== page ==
• Behavioral changes: This disease can also result in changes in behavior and personality, including mood swings, irritability, depression, and aggression
  • Physical symptoms: It is not uncommon in the later stages to experience physical impairments, mobility issues, difficulty swallowing, and a loss of control over the bladder and bowels

Alzheimer’s not only impacts the individual but also places a significant burden on caregivers and families. Providing care and support for someone with Alzheimer’s can be emotionally and physically demanding. At Haven Health, our experienced and knowledgeable team can help carry the burden by providing comprehensive memory care and support to those in need.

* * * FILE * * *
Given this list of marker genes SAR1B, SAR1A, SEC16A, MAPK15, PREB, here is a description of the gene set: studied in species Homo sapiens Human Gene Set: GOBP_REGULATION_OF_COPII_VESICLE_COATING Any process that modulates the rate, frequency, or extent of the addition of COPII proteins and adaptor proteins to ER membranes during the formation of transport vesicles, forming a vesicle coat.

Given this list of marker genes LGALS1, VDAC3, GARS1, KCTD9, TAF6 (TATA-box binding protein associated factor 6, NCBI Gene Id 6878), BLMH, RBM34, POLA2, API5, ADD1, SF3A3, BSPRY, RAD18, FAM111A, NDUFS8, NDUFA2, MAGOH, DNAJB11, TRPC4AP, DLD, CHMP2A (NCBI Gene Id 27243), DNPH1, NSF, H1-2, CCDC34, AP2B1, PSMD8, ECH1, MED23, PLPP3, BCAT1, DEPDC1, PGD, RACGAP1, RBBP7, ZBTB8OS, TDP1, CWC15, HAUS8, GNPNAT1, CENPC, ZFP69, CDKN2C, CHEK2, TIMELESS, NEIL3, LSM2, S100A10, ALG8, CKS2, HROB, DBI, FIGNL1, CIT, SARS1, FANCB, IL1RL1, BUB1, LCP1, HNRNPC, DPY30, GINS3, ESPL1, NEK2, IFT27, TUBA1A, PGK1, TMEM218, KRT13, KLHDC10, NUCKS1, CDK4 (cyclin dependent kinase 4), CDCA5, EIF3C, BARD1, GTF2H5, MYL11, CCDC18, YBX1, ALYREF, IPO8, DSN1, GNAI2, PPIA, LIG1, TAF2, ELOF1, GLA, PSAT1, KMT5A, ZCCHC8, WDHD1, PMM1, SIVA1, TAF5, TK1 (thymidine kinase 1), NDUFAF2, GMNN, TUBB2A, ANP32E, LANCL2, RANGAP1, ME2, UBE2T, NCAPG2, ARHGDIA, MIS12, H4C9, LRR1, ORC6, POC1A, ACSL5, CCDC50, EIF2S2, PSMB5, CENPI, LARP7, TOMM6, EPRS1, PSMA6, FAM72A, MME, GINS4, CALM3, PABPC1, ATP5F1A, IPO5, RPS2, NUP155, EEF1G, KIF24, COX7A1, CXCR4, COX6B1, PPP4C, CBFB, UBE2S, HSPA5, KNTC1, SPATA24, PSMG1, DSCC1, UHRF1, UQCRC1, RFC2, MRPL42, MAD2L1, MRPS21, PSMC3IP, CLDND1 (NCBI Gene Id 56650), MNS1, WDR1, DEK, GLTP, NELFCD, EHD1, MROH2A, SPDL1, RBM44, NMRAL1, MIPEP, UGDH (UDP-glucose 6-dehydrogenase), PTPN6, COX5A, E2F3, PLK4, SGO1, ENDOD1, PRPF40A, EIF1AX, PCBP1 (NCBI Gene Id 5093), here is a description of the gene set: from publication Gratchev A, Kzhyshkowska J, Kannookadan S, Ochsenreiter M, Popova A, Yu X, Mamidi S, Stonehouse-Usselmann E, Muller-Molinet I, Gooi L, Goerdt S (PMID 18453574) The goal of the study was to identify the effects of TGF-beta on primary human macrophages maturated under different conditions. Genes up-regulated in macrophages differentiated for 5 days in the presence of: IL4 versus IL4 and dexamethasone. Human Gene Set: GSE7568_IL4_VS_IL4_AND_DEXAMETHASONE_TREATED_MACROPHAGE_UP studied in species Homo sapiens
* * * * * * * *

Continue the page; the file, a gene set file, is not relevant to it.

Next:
Vascular dementia

Vascular dementia is attributed to a constriction of the blood supply throughout the brain. This is often the result of a stroke, which blocks major blood vessels present in the brain. These changes can impair cognitive function and cause memory problems, difficulty thinking, and other cognitive deficits. Vascular dementia is generally considered a progressive condition.  

Key characteristics and aspects include:

  • Symptoms: 
    • Difficulties with memory, problem-solving, and decision-making
    • Impaired judgment
    • Language deficits
    • Changes in mood or behavior
  • Risk factors:
    • Age
    • Hypertension
    • Diabetes
    • Smoking
    • High cholesterol
    • A history of stroke or heart disease
  • Prevention:
    • Controlling blood pressure